...maybe.





Monday, September 17, 2018

What a mess I've made

Shortly after Agent Carrie and I parted ways earlier this year, I completed a draft (a sort of second draft, maybe something like a 1-1/2 draft) of a new manuscript I was quite excited about. The problem? It was big. 426 pages big. 138,000 words big. The biggest project I'd ever done.
Now, it turns out 138,000 words isn't necessarily terrible. The Return of the King is around 131,000, or so I have read. Salem's Lot is around 150,000 and sure doesn't feel that long. Of course, one of those books was written sixty years ago, the other forty, and we're told debut novelists can't get away with long books and that people don't want long books anyway (I call bullshit on both of those, but then maybe that's why my next published book will be my first). Anyway, I knew even before I got comments back from my Trusted Readers that it needed to be cut: there were lots of redundancies, lots of duplicate scenes, lots of saying the same thing in a slightly different way. And, of course, it had to get to the point faster.

Like this, only bigger!
Normally, when I'm ready to start redrafting, I sit down with notes from my Trusted Readers, my own notes, and a printed copy of my manuscript that looks like one of Sheriff Obie's 27 eight-by-ten color glossy photographs from "Alice's Restaurant." I open the last version of the manuscript on my computer, 'Save As' the project title and date (or the project title version xx) and go to work, deleting, adding, changing. It mostly works okay, though somewhere along the line the page numbers on the screen will stop matching up with the page numbers on the printed copy, which can cause a little bit of trouble. Also, I think it sometimes leads me to not paying attention to everything: if a sentence or paragraph has escaped my critical eye, why even look at it? It's perfect, right? Maybe not.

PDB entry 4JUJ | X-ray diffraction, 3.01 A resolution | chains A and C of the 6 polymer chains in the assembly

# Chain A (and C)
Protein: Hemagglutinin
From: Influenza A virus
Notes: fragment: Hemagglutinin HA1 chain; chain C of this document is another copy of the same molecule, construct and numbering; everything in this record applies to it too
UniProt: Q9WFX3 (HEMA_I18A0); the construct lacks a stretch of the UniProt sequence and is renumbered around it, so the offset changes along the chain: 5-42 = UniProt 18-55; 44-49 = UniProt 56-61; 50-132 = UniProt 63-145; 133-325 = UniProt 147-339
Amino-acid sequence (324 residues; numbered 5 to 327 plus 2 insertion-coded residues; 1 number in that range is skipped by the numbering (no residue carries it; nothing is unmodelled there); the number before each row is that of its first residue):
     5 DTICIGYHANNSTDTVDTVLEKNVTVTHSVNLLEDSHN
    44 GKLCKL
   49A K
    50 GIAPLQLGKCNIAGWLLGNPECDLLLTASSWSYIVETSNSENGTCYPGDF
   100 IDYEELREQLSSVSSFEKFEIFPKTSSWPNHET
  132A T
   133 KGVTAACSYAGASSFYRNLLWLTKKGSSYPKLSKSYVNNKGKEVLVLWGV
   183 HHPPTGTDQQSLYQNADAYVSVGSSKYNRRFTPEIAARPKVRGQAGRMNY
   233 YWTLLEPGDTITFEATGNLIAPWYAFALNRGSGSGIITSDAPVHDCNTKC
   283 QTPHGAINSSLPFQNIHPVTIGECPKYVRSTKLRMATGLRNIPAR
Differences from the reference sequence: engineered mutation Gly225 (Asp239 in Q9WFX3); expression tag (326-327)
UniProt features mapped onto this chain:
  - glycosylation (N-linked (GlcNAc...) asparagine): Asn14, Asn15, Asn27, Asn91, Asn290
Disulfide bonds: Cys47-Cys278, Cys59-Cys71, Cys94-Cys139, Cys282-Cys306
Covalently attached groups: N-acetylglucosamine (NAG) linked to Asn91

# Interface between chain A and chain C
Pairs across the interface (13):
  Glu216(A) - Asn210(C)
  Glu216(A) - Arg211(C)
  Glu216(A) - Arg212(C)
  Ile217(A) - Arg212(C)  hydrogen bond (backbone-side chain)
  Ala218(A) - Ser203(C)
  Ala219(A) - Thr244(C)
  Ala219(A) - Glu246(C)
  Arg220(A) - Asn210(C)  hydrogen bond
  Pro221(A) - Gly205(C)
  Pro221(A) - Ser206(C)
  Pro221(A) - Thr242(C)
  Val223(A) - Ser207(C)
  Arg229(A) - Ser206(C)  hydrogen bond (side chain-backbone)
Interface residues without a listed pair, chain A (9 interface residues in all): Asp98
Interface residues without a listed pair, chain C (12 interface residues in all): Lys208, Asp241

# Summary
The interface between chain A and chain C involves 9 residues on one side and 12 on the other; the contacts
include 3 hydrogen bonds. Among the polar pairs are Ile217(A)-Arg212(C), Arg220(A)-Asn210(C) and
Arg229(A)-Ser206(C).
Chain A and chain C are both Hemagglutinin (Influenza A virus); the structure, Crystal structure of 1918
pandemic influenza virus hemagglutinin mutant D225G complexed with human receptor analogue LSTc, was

This time, I decided to do something different. I assembled my notes and the notes of my Trusted Readers, plunked the 426 paragraphs with the circles and arrows and margin notes and paragraphs on the back down on the desk, opened a blank document on my computer and started to type. The benefit is that it's forcing me to look at each line as I type, so everything's up for consideration, not just what's been marked up, and that's a good thing. It's not quite like starting all over again, but it does make things fresher, I think.

This weekend, I ran into big trouble, though I may have had the same problem if I'd done it 'the old way.' I had two scenes separated by thirty-odd pages in the manuscript that, while not exactly the same, needed to be condensed into one in order to move the story along faster. No problem, I managed the feat, the new version works--but then I found myself with my printed manuscript divided into four--or was it five?--piles: one on the floor that's finished. One that's stuff yet to come (pp. 325-426) and two--or was it three?--that I was currently working on. On the left, page 289. On the right, p. 252--what comes next? Oh, it doesn't help that the stuff from page 290 or so has now been moved up to page 180.

I sat at my desk for about fifteen minutes yesterday morning shuffling papers back and forth. "OK, this is done, I can put that down here--wait a minute, that's not done, that's staying in, so that goes...here." It got to the point where I sat there for about a minute looking at it all and almost saying, "Fuck it" for the day and going off to mow the lawn. Eventually, I did say "Fuck it" and just started working, and it went pretty well (3500 words yesterday, wowza). Still, it was fifteen minutes of stress that I didn't need. Hopefully, it's the last day of that sort of stress on this manuscript.

Writing, editing, revising: it's an ongoing process, one that's always in revision. Maybe next time I'll figure out a better system for organizing myself so I don't get lost.

What about you? How do you keep everything straight in the revision process?


Music!